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Rigging elections with violence

  • Ashish Chaturvedi

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    In most developing countries even today, political parties spend a substantial fraction of their resources in attracting voters through ideological exhortation as well as force. In this paper we present a model of political contest between two parties that compete in two distinct arenas though the goal of the contest in both arenas is the same-to garner more political support. In the first, which we call “ideological”, the contest involves no use of force. In the second, which we call “conflictual”, party activists use violence either to force ideological supporters of the competing party to vote in their favor or restrain them from voting. We show that a party with lower initial political support will resort to more political violence, ceteris paribus and as the fraction of undecided voters goes up, elections will tend to be less conflictual. We also show that if there is an incumbency advantage, then the resources devoted to creating political unrest increase in equilibrium and political competition is more violent. We also provide some historic and journalistic evidence that supports our results. Copyright Springer Science + Business Media, Inc. 2005

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    File URL: http://hdl.handle.net/10.1007/s11127-005-3415-6
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    Article provided by Springer in its journal Public Choice.

    Volume (Year): 125 (2005)
    Issue (Month): 1 (July)
    Pages: 189-202

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    Handle: RePEc:kap:pubcho:v:125:y:2005:i:1:p:189-202
    Contact details of provider: Web page: http://www.springerlink.com/link.asp?id=100332

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    1. Stergios Skaperdas, 2003. "Restraining the Genuine Homo Economicus: Why the Economy Cannot Be Divorced from Its Governance," Economics and Politics, Wiley Blackwell, vol. 15(2), pages 135-162, 07.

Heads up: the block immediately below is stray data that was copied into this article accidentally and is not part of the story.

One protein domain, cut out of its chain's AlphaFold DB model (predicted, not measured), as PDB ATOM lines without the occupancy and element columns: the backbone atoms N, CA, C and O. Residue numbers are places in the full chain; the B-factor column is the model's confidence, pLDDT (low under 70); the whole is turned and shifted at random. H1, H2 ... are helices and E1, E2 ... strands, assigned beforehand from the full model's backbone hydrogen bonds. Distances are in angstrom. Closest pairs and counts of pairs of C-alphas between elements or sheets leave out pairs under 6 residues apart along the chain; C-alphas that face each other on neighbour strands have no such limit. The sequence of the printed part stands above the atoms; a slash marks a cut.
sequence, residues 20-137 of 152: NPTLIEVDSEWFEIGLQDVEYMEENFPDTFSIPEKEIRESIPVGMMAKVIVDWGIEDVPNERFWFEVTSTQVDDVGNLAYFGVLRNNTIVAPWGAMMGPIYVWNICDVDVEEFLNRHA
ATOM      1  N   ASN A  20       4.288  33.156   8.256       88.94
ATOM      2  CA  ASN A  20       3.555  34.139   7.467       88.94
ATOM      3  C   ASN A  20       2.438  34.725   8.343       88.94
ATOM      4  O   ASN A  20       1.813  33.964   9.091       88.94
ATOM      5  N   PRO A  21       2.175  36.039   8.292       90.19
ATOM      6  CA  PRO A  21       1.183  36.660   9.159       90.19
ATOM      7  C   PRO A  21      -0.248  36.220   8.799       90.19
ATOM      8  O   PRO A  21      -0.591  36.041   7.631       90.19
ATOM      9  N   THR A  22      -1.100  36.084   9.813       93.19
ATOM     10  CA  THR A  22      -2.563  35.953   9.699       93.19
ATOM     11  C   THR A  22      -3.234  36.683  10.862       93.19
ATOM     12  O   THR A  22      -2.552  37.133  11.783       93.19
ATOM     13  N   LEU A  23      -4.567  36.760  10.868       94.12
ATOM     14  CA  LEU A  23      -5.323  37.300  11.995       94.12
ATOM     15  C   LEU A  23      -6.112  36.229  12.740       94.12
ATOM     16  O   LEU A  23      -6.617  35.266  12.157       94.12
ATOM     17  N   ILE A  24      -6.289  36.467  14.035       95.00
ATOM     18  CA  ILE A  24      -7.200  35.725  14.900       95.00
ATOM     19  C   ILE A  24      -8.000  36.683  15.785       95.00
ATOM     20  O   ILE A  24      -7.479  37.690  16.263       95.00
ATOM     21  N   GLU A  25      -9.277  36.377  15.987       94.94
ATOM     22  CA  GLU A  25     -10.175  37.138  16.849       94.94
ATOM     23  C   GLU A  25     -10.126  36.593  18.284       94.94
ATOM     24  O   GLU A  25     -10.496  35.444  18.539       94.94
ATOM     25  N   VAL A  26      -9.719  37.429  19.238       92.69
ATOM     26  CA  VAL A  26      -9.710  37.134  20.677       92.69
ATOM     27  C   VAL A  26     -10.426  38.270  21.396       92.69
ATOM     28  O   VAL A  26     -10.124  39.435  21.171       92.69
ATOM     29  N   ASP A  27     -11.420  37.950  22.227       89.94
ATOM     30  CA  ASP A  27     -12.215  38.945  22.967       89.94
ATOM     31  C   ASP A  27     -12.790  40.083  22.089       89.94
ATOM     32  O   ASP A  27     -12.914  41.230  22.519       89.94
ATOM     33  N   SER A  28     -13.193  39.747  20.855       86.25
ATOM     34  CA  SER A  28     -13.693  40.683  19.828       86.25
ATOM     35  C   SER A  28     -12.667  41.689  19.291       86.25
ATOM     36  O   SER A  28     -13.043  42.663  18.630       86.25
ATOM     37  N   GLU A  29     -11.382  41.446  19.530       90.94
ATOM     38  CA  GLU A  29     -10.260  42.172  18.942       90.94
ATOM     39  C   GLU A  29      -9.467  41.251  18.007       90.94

2. Konrad, Kai A, 2000. "Sabotage in Rent-Seeking Contests," Journal of Law, Economics and Organization, Oxford University Press, vol. 16(1), pages 155-65, April.
    3. Skaperdas, Stergios, 1996. "Contest Success Functions," Economic Theory, Springer, vol. 7(2), pages 283-90, February.
    4. Baumol, William J., 1992. "Innovation and strategic sabotage as a feedback process," Japan and the World Economy, Elsevier, vol. 4(4), pages 275-290, December.
    5. Matthew Ellman & Leonard Wantchekon, 2000. "Electoral Competition Under The Threat Of Political Unrest," The Quarterly Journal of Economics, MIT Press, vol. 115(2), pages 499-531, May.
    6. Daniel Sutter, 2003. "Detecting and Correcting Election Fraud," Eastern Economic Journal, Eastern Economic Association, vol. 29(3), pages 433-451, Summer.
    7. Lazear, Edward P, 1989. "Pay Equality and Industrial Politics," Journal of Political Economy, University of Chicago Press, vol. 97(3), pages 561-80, June.
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